Frankfurt am Main (FFM) is a strange city, one seemingly split between people who are permanent residents and people who are there only as a part of the financial industry which accounts for the city’s big business reputation. Most importantly I received confirmation that I will actually get a visa to go to the US, but being done with that before 10a.m. I could spend time walking around a lot of FFM, from my hotel in the Nordend-West (seemingly in the North East of the city!) to the Hauptbahnhof area and then back up Kaiserstrasse and onto Zeil, the main shopping area.
Around the West and the hotel is fairly suburban, neither especially rich nor poor. Aside from a Technische Fachhochschule the people there seemed predominantly Turkish (something I wouldn’t have thought of FFM). The side streets I took to get from there to the centre were equally suburban, although overground U-Bahn tracks added to the odd feeling (much like overground trains in Cologne). Skyscrapers (as in the image here), more businessmen (in their suits and their ties – watching too much Lee & Herring) and shiny cloud reflections became more commonplace, with Deutsche Bank, Dresdner Bank, Allianz and Commerzbank among others making it seem like a parade of meaningless corporate symbols for those whose capitalist interests aren’t limited to Starbucks and McDonalds.
But remove the banking buildings and the streets are more like a UK city with an average level of grubbiness, or like the worse parts of Cologne or Düsseldorf. At lunch time the streets filled with businessmen and obviously poorer local families, mostly Turkish but some German too.
“This ain’t no holiday, oh no this ain’t no vacation. This is your chance to pay the great casino foundation,” sings Martin Sexton into my ears. Well as my hotel’s website says, this is “die amerikanischte Stadt Deutschlands“. This would be sad if it were solely the case due to the financial infrastructure which nonetheless doesn’t seem to benefit the city around it. Who am I to complain? I went to Starbucks at lunch.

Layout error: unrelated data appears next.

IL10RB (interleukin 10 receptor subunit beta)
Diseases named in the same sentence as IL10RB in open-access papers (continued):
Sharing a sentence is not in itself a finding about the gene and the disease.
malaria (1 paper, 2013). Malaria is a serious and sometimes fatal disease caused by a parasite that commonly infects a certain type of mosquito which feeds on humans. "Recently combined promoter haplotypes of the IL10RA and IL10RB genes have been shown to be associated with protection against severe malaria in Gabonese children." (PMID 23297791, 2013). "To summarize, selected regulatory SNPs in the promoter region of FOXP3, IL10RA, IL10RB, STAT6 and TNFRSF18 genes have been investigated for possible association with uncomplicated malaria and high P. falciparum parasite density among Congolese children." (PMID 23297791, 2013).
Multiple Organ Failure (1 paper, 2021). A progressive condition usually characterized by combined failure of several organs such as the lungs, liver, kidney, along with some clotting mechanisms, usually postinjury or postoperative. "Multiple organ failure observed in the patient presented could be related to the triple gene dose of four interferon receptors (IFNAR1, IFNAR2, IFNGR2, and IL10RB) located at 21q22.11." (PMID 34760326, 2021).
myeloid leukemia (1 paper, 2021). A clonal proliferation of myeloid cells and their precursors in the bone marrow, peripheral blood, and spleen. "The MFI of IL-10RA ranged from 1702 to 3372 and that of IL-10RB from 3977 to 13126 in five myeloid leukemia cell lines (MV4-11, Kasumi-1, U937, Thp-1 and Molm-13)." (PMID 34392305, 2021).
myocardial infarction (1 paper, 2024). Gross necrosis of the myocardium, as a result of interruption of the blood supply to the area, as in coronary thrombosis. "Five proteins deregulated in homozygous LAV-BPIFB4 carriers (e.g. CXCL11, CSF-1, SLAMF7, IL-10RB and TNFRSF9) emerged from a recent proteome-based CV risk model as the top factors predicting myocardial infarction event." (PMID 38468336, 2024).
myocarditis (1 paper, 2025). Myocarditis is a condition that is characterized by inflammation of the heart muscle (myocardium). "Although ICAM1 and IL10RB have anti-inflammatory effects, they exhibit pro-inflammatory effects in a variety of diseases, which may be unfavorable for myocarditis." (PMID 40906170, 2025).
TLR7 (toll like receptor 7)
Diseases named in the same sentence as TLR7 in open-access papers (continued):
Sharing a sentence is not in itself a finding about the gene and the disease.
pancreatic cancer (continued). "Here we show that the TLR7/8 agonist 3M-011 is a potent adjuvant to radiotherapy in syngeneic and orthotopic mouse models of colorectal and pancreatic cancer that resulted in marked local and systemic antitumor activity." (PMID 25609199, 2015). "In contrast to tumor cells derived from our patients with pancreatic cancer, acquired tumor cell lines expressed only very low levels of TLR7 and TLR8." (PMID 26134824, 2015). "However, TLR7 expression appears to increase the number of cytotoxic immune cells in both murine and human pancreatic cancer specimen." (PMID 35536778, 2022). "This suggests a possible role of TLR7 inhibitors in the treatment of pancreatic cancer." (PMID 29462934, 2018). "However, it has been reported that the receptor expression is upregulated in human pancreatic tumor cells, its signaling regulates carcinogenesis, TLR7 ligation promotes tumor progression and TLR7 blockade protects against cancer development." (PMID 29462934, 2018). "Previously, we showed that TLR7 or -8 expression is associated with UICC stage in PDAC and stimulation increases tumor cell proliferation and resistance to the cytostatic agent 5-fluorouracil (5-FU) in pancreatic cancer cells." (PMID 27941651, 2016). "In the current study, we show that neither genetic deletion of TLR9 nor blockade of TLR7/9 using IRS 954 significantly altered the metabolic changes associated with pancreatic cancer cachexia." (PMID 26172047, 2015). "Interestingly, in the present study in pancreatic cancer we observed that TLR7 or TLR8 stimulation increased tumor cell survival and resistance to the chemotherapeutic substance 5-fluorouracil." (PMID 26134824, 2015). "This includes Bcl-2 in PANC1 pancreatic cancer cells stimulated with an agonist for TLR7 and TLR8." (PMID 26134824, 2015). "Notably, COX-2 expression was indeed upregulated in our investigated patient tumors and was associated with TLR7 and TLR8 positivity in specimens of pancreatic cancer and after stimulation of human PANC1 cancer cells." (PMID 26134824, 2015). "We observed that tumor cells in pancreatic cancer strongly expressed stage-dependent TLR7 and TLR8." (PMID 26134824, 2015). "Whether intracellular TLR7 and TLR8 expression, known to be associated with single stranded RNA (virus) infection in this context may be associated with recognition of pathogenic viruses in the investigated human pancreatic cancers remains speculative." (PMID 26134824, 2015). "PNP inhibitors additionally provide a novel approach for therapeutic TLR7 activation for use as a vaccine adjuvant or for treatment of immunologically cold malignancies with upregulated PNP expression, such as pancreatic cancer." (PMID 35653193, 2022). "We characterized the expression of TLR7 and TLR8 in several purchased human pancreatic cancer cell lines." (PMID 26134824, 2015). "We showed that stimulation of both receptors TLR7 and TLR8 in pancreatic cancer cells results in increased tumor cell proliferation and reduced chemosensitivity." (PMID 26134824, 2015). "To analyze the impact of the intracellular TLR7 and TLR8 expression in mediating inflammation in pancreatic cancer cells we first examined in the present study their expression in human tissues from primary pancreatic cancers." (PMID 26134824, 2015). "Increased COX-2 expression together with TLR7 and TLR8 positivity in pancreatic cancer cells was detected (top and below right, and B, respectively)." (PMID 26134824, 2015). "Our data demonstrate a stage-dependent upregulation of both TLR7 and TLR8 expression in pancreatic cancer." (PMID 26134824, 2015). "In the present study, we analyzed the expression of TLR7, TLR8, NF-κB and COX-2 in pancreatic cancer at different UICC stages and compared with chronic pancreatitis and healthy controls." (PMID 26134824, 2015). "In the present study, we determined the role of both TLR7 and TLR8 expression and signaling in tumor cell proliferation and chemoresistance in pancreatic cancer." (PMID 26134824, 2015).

Zeil, the main shopping area, reminded me of its counterpart in Cologne, Schildergasse (image below), only not so nice or so big. I imagine if you spent a long time here there would be as little to do as there was in Cologne after a couple of months. It’s not designed as a city for long-term living, or at least the centre of FFM isn’t; though the suburbs seemed dismal by comparison. Many teenagers were simply sat along Zeil drinking McDonalds’ cokes or skateboarding.
Around the Hauptbahnhof is the very dull and unappealing red light district – Spielhallen, sex shops, drunk people and one woman stood in the middle of the street remaining just about upright but with her head and shoulders dangling as though she were trying not to fall asleep and subsequently fall over. The tramps begging outside Plus added to the warmth of the scene. Again this is reminiscent of Düsseldorf; if only you could make everything smaller, much prettier and older, you’d almost have Bonn.
In a park between the Alte Oper – a nice area (see the picture below) with some sort of ‘Straßenfest’ going on – there was a man performing CPR on a collapsed homeless person, whose homeless friend had commandeered the cellphone of a passing businessman (in his suit and tie… etc) from which to call an ambulance (I heard a large number of emergency services sirens to say I was there less than 48 hours). Amid collapsed tramps, CPR and bankers I thought that this park, with skyscrapers around it and uninterested people having lunch, could almost pass for the more financial parts of London. But I think this is a false similarity.
Heading back to the Hbf. after taking some photos I thought: “Ah, German central stations. Beacons of melting-pot insanity with just enough of a veneer of conformity”. I continue to orient myself listening to Martin Sexton: “Does Satan wear a suit and tie, does he work at the Dairy Queen?/ Does he listen to rock ‘n’ roll, does he feed the mean/ Streak in all of us, all us saints on Earth?/ Hypnotised and over-advertised till we’re numb at birth“.
Later I see a woman jump down onto the tracks a few minutes before my train arrives. Security apprehends her and she seems to be unfazed. Surreal.
N.B. Photos will follow, as soon as I have enough money to develop them. And feel free to click on the large number of links in order to make the post more interesting.